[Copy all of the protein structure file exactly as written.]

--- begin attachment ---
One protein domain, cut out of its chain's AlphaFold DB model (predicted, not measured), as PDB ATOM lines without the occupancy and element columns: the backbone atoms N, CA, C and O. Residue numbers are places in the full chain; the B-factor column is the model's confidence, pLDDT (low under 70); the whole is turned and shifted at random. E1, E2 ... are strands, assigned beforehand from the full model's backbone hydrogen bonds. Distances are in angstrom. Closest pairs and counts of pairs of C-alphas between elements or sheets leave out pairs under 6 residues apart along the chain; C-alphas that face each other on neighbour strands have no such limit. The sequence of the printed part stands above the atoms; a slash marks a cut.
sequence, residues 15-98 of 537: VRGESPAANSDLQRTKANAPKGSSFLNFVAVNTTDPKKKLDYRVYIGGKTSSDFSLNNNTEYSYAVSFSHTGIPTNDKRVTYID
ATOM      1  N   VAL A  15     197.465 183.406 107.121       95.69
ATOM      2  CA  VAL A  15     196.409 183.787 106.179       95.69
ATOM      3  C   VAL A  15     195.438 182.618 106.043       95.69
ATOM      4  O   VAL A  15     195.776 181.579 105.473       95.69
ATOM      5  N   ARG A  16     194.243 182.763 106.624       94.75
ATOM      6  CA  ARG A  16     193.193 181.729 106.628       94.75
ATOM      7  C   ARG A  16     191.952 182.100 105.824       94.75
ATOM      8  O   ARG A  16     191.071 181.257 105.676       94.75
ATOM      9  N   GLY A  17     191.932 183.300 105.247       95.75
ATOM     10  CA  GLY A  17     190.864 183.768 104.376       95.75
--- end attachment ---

One protein domain, cut out of its chain's AlphaFold DB model (predicted, not measured), as PDB ATOM lines without the occupancy and element columns: the backbone atoms N, CA, C and O. Residue numbers are places in the full chain; the B-factor column is the model's confidence, pLDDT (low under 70); the whole is turned and shifted at random. E1, E2 ... are strands, assigned beforehand from the full model's backbone hydrogen bonds. Distances are in angstrom. Closest pairs and counts of pairs of C-alphas between elements or sheets leave out pairs under 6 residues apart along the chain; C-alphas that face each other on neighbour strands have no such limit. The sequence of the printed part stands above the atoms; a slash marks a cut.
sequence, residues 15-98 of 537: VRGESPAANSDLQRTKANAPKGSSFLNFVAVNTTDPKKKLDYRVYIGGKTSSDFSLNNNTEYSYAVSFSHTGIPTNDKRVTYID
ATOM      1  N   VAL A  15     197.465 183.406 107.121       95.69
ATOM      2  CA  VAL A  15     196.409 183.787 106.179       95.69
ATOM      3  C   VAL A  15     195.438 182.618 106.043       95.69
ATOM      4  O   VAL A  15     195.776 181.579 105.473       95.69
ATOM      5  N   ARG A  16     194.243 182.763 106.624       94.75
ATOM      6  CA  ARG A  16     193.193 181.729 106.628       94.75
ATOM      7  C   ARG A  16     191.952 182.100 105.824       94.75
ATOM      8  O   ARG A  16     191.071 181.257 105.676       94.75
ATOM      9  N   GLY A  17     191.932 183.300 105.247       95.75
ATOM     10  CA  GLY A  17     190.864 183.768 104.376       95.75